Dentistry has been responsible for around 10% of antibiotic prescribing for years. This figure increased significantly during COVID-19 due to restricted access to dental procedures for people with dental infection or pain. My presentations at FDIWDC23 will look at how this pattern was consistent in general and in detail around the world.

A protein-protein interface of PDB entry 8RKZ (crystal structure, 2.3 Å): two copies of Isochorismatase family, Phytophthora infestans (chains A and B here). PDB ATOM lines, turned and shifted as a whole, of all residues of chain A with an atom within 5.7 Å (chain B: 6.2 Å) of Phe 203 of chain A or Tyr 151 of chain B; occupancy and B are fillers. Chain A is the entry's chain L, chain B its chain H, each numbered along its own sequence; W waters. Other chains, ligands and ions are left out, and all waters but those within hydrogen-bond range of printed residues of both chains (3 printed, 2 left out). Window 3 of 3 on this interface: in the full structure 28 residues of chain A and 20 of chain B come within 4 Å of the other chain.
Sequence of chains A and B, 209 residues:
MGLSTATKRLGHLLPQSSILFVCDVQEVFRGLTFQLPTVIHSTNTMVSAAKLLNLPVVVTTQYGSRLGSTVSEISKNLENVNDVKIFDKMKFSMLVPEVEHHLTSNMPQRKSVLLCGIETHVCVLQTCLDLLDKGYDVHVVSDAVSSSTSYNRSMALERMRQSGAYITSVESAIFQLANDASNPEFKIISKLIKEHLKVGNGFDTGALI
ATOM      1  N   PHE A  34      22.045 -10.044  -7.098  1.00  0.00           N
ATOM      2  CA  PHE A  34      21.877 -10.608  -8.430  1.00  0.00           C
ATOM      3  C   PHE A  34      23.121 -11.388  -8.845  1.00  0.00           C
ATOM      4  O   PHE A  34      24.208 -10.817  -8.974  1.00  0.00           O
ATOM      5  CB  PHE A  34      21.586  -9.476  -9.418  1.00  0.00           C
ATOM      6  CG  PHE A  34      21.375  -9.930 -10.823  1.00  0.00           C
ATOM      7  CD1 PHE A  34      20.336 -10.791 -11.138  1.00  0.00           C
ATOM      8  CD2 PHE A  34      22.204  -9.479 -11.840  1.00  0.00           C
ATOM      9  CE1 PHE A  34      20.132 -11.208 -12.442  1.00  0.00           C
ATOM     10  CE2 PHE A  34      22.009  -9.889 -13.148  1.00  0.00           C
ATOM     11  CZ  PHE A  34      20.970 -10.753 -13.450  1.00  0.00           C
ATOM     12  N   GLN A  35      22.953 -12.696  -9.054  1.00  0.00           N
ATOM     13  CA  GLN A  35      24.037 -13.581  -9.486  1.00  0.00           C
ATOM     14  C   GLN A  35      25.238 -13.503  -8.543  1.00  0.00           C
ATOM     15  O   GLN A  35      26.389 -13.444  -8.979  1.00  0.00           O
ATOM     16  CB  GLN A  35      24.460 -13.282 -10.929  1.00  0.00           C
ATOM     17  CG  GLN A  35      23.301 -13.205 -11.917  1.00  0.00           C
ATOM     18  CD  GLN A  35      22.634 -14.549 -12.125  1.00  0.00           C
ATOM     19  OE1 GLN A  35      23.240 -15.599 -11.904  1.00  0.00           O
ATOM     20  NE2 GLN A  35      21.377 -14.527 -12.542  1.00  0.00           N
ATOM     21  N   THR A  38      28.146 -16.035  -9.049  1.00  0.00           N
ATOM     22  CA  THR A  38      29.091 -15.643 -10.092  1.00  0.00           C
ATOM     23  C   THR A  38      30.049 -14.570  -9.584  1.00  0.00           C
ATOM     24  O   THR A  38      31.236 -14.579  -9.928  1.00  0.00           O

Many things are implicated in the development and spread of antimicrobial resistance, including using antibiotics. Guidelines about appropriate use don’t matter to the bacteria which are (or are not) resistant to antibiotics. Using antibiotics kills the susceptible bacteria and leaves the resistant ones to do their thing. Dental guidelines aim to focus the use of antibiotics on cases where procedures alone could leave the patient at risk from the condition being treated. Guidelines aim to balance risk to the patients from other adverse outcomes such as anaphylaxis and C diff. High rates of dental antibiotic prescribing not in accordance with guidance takes place around the world. My talks will also explore this issue in both high income and low/middle-income countries – including how long is long enough for delivering guideline-congruent care during urgent appointments.